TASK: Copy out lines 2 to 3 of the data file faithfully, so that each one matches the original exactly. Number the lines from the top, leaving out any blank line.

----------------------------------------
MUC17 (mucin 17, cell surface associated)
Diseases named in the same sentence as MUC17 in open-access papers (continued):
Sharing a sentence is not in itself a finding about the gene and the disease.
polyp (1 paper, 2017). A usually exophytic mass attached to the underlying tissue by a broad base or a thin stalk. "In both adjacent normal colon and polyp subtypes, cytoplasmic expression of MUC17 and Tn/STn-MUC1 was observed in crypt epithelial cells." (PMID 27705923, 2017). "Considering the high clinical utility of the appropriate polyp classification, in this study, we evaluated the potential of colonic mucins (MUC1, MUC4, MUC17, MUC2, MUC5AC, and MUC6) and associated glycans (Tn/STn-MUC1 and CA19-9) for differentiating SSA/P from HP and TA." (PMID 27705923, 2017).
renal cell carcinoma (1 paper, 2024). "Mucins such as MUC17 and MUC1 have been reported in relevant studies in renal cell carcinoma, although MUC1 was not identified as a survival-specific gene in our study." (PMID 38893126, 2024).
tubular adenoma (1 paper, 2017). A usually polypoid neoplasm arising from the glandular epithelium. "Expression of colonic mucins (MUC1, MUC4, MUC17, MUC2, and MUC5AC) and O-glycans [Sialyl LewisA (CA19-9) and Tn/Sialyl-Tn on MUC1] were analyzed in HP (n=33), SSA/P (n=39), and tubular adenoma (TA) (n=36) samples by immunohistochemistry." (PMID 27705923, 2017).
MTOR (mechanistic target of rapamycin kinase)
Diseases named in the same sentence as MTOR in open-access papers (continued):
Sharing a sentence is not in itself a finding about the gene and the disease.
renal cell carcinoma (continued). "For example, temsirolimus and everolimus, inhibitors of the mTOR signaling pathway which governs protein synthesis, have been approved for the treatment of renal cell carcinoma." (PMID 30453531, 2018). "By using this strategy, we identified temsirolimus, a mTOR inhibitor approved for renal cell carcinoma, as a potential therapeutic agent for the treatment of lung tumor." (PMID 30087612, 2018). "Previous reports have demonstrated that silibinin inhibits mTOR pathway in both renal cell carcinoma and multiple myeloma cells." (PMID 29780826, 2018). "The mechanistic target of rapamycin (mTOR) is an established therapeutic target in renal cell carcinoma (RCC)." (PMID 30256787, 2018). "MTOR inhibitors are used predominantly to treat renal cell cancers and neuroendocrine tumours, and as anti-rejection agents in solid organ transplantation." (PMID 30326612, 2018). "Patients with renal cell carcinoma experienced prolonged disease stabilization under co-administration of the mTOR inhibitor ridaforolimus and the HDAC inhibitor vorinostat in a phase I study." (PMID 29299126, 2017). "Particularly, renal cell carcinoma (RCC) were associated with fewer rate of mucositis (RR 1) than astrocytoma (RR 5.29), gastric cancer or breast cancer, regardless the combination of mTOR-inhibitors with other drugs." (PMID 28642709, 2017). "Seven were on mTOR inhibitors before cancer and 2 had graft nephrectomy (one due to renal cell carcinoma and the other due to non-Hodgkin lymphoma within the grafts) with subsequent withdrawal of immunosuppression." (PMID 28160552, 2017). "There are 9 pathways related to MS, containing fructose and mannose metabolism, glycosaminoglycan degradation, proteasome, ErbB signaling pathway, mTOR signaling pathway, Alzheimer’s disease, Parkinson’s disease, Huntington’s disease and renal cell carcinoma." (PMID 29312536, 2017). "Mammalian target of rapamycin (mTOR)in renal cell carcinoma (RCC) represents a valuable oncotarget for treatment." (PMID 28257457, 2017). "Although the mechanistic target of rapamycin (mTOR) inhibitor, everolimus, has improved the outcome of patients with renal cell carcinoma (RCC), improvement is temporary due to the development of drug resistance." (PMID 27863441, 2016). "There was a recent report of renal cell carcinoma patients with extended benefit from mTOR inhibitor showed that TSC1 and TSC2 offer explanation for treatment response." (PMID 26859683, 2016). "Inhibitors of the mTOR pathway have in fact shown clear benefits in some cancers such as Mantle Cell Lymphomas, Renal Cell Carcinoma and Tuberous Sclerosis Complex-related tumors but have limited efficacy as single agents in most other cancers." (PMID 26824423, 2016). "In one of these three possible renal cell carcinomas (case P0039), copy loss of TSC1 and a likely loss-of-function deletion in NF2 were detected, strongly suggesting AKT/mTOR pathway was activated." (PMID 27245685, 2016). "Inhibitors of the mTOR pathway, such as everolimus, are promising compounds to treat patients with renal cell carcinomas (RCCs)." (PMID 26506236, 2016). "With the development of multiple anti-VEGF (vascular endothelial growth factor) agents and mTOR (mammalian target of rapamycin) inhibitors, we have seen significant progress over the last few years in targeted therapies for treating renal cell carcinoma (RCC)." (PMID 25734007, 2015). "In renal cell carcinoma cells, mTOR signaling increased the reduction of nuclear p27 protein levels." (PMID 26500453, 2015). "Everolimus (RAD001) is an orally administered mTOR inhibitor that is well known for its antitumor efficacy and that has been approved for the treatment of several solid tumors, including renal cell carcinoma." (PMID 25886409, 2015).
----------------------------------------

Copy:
Diseases named in the same sentence as MUC17 in open-access papers (continued):
Sharing a sentence is not in itself a finding about the gene and the disease.